Even when Sanders is out of the race, the challenge he presents for Clinton doesn't fully go away. Trump has been attracting working-class white voters who've been left behind by changes in the economy, the same demographic group that's been drawn to Sanders. Trump, with his opposition to free-trade deals that he says have dislocated thousands of workers, boasts that he can beat Clinton in the Rust Belt states like Pennsylvania that have been reliably Democratic in past presidential elections.

Still, the evidence suggests that Clinton's task in uniting Democrats won't be nearly as difficult as Trump's.

Tuesday's exit polls showed the disaffection and division is much greater among Republicans than Democrats. Nearly six in 10 Republican primary voters said the nomination process has divided the party, compared with 22 percent of Democratic primary voters who said so, according to the polls conducted for television networks and the Associated Press.

Almost three-quarters of Democratic voters said they think the primary process has energized the party. Just 40 percent of Republicans held that view.

John Podesta, Clinton's campaign chairman, released a statement about Trump's emergence as his party's presumptive nominee that was aimed directly at the anti-Trump crowd among Republicans.

“Donald Trump has demonstrated that he’s too divisive and lacks the temperament to lead our nation and the free world,” Podesta said. “With so much at stake, Donald Trump is simply too big of a risk.”

Given the emerging wave of vocal discontent inside the Republican Party over Trump, the Clinton campaign is beginning to plot ways to round up another set of potential supporters: voters who are traditionally Republicans but who refuse to back the real estate developer.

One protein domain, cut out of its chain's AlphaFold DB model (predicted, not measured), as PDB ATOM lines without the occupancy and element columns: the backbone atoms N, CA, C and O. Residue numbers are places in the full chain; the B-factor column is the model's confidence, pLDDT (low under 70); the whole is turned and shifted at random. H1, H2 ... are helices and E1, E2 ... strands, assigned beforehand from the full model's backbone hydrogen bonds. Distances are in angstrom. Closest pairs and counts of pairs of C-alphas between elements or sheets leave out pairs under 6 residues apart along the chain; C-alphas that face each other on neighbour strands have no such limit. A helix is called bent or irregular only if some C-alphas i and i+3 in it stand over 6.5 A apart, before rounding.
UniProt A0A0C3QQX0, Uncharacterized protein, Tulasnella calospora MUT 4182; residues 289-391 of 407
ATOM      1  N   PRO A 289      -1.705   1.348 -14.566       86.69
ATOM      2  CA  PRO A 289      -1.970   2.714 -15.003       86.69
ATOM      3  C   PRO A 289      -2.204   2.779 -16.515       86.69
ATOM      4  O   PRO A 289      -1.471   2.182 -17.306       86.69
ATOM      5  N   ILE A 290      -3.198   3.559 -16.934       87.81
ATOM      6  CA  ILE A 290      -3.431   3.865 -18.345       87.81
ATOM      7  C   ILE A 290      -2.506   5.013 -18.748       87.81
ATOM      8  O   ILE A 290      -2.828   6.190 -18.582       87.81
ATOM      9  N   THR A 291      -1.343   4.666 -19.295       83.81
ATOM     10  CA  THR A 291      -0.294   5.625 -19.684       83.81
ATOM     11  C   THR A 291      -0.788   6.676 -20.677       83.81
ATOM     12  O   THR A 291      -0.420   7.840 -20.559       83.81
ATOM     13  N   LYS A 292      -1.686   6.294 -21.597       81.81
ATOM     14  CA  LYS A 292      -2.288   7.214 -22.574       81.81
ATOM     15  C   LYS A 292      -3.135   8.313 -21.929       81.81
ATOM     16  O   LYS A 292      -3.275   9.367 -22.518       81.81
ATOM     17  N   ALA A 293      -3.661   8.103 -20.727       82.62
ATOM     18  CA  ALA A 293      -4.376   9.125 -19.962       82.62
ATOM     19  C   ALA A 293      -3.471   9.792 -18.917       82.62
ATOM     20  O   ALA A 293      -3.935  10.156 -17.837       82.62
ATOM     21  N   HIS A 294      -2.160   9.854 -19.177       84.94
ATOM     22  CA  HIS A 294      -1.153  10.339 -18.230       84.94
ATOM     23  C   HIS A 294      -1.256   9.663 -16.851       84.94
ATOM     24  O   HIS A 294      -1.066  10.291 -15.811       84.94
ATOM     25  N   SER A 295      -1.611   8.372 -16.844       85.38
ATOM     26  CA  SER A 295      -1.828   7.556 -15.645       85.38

The potential targets for the Democrats are Republicans inclined to leave the top of the ticket blank or cast a vote for Clinton in the privacy of the voting booth as well as those so put off by Trump's statements about women, immigrants or foreign policy that they'd consider lending their names to a cross-party movement.

“There is definitely a margin there for the Clinton campaign to manipulate,” said Rob Stutzman, a Republican consultant who has been leading a California-focused effort to stop Trump from winning the nomination. “That's why it becomes so dangerous to have a nominee who's so toxic.”

Hours before Trump's win in Indiana, Mark Salter, a former top aide to the 2008 Republican nominee, Senator John McCain, said he'd back Clinton over Trump in November if those are his choices. William Oberndorf, a Republican donor and San Francisco investor, told Bloomberg Politics he would be voting for Clinton.

Brian Fallon, Clinton's spokesman, said it's too soon to map out a strategy for a formal outreach to Republicans but “we could have the potential to expect support not just from Democrats and independents but Republicans too,” he said.

Clinton, of course, is a deeply divisive figure in her own right, particularly among Republicans. The numbers of prominent Republicans willing to say they'd vote for her remains small, so it's difficult to predict how much support she could expect to receive.

Paul Begala, a longtime Clinton adviser involved in the Priorities USA Action super-PAC, believes Clinton would have a shot with Republican foreign policy voters, as well as married women. Mitt Romney won married women by 7 points in 2012, while Trump currently has a 12-point deficit with them.

Senator Sherrod Brown of Ohio, one of the Democrats considered a potential Clinton running mate, said Tuesday that will be one of the keys for Clinton in a contest against Trump.

“Educated, suburban white women are going to be turned off en masse, and I think there will be more of that,” he said.